Tooling block makes affordable patterns for new superlight aircraft
Tooling for a new canard-winged pusher airplane, the e-Go (e-Go Airplanes of Cambridge, U.K.), was created from patterns made of EP678 epoxy tooling block, supplied by the Advanced Engineering Materials Product Group of Trelleborg Offshore UK (Skelmersdale, Lancashire, U.K.)
When the Popular Flying Assn. (PFA), now the Light Aircraft Assn. (LAA, Turweston Aerodrome, Brackley, U.K.), launched a competition in 2007 for new designs that would meet the limited rules for the U.K.’s Single-Seat De-Regulated (SSDR) class of light aircraft, e-Go Airplanes (Cambridge, U.K.) jumped at the chance, according to e-Go’s CEO, Tony Bishop. The resulting canard-winged pusher airplane, the e-Go, was designed using SolidWorks 3-D CAD software (Dassault Systèmes, Waltham, Mass.) to be fuel-efficient, easy to fly and ergonomic. When the startup company’s design won the competition, e-Go was overwhelmed with demand for aircraft.
Composites were a must for the e-Go, which according to SSDR rules must have an empty weight (including engine) of less than 115 kg/253 lb. The Advanced Engineering Materials Product Group of Trelleborg Offshore UK (Skelmersdale, Lancashire, U.K.) sponsored the e-Go project by providing its high-temperature EP678 epoxy tooling block to make the patterns for all of the composite tools. The material has a density of 44 lb/ft3 (708 kg/m3), a heat distortion temperature of nearly 250°F/119°C and a relatively low coefficient of thermal expansion (CTE).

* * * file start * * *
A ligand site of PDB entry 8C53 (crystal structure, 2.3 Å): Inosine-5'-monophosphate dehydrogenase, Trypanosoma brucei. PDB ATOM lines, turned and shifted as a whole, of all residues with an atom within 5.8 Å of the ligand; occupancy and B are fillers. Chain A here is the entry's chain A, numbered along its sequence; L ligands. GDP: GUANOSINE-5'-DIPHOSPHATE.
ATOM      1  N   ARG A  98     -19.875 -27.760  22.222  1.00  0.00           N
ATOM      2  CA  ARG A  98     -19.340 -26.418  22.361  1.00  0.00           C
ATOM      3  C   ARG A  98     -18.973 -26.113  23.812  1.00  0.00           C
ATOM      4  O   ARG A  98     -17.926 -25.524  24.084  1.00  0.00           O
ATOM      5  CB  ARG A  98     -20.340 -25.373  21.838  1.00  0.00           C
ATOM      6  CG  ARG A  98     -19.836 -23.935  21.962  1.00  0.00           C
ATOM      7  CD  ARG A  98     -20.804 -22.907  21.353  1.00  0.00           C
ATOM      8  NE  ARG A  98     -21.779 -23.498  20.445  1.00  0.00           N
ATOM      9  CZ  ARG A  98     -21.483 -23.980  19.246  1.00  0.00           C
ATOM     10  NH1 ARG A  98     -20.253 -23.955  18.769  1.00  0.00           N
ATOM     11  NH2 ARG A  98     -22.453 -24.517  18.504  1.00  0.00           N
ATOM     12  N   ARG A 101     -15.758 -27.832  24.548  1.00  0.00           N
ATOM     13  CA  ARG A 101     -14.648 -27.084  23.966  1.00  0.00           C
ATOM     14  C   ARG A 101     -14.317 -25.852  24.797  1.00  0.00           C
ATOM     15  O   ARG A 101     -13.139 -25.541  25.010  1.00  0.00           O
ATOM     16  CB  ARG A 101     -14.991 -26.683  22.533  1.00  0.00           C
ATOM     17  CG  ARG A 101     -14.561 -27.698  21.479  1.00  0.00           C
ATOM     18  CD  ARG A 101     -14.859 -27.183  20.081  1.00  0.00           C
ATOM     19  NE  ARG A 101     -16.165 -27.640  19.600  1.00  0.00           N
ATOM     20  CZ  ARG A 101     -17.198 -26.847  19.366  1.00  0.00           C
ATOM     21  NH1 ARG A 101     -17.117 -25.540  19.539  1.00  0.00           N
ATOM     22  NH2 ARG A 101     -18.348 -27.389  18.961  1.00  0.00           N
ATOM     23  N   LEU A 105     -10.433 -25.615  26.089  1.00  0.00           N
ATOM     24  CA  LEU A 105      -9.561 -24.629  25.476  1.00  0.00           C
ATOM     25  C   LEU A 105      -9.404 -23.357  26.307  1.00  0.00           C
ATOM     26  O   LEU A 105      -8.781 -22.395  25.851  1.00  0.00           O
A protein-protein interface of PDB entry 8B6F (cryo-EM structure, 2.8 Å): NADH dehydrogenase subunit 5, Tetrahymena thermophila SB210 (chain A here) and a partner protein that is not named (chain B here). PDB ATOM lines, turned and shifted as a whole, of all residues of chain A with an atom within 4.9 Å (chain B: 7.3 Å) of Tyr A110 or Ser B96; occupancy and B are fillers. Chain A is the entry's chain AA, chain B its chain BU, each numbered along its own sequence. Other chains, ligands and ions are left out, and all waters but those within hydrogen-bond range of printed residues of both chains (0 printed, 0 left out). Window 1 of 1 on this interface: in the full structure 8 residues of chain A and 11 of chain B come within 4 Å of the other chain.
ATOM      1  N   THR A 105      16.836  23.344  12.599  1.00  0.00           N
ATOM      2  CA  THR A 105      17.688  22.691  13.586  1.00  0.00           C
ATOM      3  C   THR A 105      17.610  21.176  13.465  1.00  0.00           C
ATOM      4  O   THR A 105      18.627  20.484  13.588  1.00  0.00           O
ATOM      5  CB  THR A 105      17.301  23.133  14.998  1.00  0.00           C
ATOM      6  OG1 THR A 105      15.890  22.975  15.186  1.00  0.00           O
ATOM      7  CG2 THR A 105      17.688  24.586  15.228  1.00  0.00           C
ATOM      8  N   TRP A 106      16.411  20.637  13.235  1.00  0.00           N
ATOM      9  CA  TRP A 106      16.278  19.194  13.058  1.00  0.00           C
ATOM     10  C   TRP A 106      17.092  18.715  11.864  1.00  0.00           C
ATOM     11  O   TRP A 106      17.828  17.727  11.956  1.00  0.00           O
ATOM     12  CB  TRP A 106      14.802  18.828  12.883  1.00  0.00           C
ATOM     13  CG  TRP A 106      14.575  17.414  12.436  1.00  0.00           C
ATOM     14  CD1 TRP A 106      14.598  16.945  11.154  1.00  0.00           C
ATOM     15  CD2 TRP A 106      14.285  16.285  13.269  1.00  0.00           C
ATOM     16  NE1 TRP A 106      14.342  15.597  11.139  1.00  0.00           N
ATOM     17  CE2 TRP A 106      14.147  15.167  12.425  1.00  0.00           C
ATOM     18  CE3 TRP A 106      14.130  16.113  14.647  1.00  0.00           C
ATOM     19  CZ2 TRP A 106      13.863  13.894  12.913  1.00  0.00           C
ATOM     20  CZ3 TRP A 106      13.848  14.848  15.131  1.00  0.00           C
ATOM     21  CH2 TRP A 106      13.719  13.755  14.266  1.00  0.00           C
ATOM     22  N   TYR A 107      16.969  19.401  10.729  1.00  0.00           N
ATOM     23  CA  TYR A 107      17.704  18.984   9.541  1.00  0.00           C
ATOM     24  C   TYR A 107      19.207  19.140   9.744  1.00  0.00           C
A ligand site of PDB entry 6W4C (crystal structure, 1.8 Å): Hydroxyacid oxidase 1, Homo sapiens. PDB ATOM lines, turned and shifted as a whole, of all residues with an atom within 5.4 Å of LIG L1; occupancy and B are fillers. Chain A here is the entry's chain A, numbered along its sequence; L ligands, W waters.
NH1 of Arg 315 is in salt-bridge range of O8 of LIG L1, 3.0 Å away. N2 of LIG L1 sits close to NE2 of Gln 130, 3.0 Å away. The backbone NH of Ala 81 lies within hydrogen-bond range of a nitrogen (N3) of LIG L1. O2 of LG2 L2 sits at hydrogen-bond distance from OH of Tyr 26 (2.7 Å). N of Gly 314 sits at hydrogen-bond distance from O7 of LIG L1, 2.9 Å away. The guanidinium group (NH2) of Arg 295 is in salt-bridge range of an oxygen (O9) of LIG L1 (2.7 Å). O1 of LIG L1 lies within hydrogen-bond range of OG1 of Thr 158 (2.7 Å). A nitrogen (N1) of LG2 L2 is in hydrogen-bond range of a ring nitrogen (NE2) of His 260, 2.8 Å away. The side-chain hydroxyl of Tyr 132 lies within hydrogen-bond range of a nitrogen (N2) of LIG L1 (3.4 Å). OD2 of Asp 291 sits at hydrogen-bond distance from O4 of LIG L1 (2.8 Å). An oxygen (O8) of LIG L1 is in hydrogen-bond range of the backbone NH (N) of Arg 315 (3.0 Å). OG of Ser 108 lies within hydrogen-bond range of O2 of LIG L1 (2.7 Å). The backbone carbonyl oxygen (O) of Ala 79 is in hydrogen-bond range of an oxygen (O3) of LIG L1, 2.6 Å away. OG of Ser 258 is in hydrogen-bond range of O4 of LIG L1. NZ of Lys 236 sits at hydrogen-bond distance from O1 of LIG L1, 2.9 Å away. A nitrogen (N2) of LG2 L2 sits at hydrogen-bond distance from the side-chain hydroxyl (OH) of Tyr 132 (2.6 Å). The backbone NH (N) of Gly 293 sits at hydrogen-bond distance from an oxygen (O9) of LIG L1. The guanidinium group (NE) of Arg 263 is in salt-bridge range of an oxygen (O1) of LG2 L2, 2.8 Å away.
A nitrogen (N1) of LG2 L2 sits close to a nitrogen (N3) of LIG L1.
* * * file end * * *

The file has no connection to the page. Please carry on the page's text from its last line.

“Trelleborg generously provided half-size boards of its EP678 tooling block to make the patterns for all the composite work. We required accurately machined patterns with an excellent surface finish and temperature stability as we have to be able to make the composite components quickly, efficiently and with an excellent finish,” says Bishop. “Trelleborg’s epoxy block was ideal for this.”
The program has reached the prototype phase, and patterns are currently being CNC-machined at a number of shops, including Core Composites (Brackley, Northamptonshire, U.K.). Molds and parts will be built at the e-Go Centre with carbon fiber and glass fiber prepreg materials. For example, the nose cone is made with fiberglass prepreg and cored with Diab International AB (Laholm, Sweden) Divinycell foam core. The first flight of the prototype e-Go is planned for mid-2012, and production is expected to commence soon after.
Fiber-reinforced plastic (FRP) replacing coated steel in more reinforced-concrete applications.
Tried-and-true materials thrive, but new approaches and new forms designed to process faster are entering the marketplace.
The structural properties of composite materials are derived primarily from the fiber reinforcement. Fiber types, their manufacture, their uses and the end-market applications in which they find most use are described.